Herald-Sun Guest Columnist
Liz Lorduy was thankful that a registered nurse came to her home after the birth of her baby Lizabeth this fall. Lizabeth was a small baby and she was hoping to have another weight check before her next pediatric visit. Her nurse, Rosalia Monaco provided support for the entire family, answered health questions and weighed the baby. Lorduy said she signed up for the visit in the hospital because she knew the value of having a nurse at your disposal. “And this is not the first time. It’s actually the second time I had a visit. The first time was two years ago … with my oldest child,” said Lorduy. “I was really excited to have her come to my house because I had a lot of questions about my baby.”
Like all Durham Connects visits, there was no charge to Liz or her family. The program costs about $1.8 million per year and is now struggling to find permanent funding to provide the free visits.
Durham is one of the very few counties in the country to offer nurse home visits to EVERY parent of a newborn. How much do we value this service in our community and who should support it? These are big questions that the Durham Connects nurse home visiting program is facing. Community leaders know parents deserve this support. A mountain of research shows that early intervention is a good investment in any community and parents love it. Yet, this program is struggling to survive.
Durham Connects is a nonprofit founded with community support. Duke University, the County Health Department, hospitals, the Department of Social Services and the nonprofit Center for Child & Family Health all came together to make it happen starting in 2008. The program has proven to support positive parenting, improve child care quality selection, reduce hospital overnights and increase connections to community supports. This means that for every $1 invested in Durham Connects, the community saves more than $3 within the first year. Not a bad return on investment.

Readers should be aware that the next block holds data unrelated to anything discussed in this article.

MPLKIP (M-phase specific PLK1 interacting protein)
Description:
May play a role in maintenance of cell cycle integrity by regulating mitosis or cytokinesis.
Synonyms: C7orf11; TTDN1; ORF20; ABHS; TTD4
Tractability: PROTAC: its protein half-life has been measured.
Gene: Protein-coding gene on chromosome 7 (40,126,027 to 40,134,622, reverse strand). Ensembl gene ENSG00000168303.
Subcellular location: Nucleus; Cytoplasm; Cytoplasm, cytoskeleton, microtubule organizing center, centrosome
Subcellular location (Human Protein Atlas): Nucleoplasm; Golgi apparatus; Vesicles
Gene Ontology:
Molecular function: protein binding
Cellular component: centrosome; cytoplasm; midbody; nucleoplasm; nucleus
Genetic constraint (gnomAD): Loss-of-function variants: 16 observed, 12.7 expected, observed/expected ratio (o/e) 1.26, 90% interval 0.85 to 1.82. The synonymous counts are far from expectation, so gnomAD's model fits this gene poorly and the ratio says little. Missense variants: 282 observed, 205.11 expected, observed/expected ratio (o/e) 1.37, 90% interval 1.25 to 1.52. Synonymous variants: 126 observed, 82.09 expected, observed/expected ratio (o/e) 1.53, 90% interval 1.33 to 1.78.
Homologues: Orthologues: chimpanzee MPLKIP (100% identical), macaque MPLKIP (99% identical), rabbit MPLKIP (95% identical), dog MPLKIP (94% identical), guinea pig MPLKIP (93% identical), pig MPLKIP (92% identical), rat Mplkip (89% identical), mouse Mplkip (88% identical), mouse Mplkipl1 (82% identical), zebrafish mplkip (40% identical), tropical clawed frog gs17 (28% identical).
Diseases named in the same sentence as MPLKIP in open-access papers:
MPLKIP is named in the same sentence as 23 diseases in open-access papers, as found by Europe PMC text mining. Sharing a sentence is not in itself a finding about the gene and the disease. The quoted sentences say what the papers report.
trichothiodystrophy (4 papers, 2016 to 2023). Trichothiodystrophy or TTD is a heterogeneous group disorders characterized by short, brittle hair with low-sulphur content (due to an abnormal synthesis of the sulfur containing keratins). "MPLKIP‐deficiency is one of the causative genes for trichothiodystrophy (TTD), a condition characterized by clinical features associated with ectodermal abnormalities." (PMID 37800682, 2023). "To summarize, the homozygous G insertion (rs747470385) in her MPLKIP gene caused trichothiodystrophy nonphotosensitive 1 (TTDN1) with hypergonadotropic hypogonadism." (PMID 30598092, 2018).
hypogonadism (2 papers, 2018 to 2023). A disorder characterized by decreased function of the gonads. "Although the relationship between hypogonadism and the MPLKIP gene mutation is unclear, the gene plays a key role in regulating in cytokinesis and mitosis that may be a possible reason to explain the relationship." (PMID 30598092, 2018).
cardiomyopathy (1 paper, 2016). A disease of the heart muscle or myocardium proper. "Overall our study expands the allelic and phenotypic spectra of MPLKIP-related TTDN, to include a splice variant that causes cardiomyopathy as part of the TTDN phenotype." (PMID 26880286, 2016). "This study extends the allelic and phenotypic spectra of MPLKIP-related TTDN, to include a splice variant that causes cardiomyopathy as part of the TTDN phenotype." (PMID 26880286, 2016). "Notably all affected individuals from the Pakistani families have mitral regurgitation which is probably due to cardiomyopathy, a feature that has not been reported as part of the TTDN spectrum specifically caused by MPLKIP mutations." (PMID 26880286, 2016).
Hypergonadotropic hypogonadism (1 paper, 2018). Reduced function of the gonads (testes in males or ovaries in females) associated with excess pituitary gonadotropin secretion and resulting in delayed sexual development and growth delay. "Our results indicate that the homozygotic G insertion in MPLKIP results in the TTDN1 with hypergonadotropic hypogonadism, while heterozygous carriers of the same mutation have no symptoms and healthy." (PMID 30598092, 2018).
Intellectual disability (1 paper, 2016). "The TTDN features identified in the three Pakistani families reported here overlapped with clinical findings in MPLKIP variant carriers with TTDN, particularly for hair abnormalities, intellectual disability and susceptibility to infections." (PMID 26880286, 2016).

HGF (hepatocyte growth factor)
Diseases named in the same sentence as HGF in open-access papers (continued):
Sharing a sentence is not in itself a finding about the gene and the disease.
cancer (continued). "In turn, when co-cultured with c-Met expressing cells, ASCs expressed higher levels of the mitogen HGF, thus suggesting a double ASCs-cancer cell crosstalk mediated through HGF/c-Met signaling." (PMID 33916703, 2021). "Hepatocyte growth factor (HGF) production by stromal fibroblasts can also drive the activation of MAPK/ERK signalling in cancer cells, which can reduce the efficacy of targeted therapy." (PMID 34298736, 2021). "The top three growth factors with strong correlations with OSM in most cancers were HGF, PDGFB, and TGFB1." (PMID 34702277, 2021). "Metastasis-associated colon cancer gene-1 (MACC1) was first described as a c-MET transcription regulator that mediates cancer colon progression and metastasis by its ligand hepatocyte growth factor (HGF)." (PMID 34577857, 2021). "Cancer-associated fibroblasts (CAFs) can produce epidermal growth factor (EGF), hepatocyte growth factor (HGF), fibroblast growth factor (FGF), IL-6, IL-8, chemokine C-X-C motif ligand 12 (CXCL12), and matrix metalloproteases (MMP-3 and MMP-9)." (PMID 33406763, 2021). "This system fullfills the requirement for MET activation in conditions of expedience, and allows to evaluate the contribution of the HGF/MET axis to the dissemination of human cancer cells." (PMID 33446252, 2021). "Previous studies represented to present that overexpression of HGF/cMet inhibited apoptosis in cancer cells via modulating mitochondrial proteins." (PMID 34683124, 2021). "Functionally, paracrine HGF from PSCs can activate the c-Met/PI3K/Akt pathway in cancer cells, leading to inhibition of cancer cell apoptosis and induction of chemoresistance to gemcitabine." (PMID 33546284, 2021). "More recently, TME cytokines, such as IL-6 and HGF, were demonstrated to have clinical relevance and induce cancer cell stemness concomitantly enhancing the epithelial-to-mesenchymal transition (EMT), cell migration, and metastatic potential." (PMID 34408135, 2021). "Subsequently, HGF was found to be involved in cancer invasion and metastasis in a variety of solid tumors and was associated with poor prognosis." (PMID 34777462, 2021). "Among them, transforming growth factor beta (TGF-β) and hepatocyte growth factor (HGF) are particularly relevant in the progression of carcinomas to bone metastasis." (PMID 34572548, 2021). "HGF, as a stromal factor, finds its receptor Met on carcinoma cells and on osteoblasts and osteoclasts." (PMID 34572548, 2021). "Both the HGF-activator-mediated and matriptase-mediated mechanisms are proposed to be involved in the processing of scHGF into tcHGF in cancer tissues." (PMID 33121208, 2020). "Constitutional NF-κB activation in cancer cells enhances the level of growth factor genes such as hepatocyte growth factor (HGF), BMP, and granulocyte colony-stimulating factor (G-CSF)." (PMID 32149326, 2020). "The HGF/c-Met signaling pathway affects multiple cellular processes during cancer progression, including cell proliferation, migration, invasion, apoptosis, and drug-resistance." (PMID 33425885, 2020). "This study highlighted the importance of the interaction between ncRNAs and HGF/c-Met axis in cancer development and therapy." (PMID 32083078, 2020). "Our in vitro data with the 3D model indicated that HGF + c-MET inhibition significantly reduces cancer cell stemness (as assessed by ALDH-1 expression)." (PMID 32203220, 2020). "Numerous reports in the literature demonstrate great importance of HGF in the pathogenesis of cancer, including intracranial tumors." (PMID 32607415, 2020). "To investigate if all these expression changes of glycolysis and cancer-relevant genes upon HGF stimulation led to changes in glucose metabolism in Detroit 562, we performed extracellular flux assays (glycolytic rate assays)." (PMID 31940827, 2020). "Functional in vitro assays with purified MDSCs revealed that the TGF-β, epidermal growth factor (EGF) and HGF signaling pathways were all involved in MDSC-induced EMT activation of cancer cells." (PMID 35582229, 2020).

As children and parents are supported, kids are more ready for school, which leads to better graduation rates, better jobs and less crime. As our babies grow, we will start to see these benefits. It all adds up to better family well-being and a stronger community. It starts at birth. Durham Connects nurses do a lot more than weigh babies and check mom’s blood pressure. They support breastfeeding, connect with doctors, promote early literacy, advise on home safety, support positive sibling and family dynamics, connect with quality child care … this list goes on. Home visiting nurses are more than nurses, they are the superheroes of our community!
Durham Connects’ multi-year pilot was funded by The Duke Endowment. Then the county stepped in to provide a significant portion of the budget. However, this program is ready to be sustained entirely by our own community and we need help getting there. Leaders expect that Durham Connects will need a variety of supports to reach our goal. If everyone in Durham donated $6, the program would be fully funded. Durham Connects will continue to seek grants and private donations, but community support is also needed.
When asked to whom she would recommend Durham Connects’ service, Lorduy said, “Everyone, everyone. First of all, they come to your house. You don’t have to move yourself. That is number one.”
You can help by telling your friends how great it is to be born in Durham. Like us on Facebook and consider volunteering, or make a donation online at www.durhamconnects.org.
Jeannine Sato is director of the Durham Connects nurse home visiting program for parents of newborns.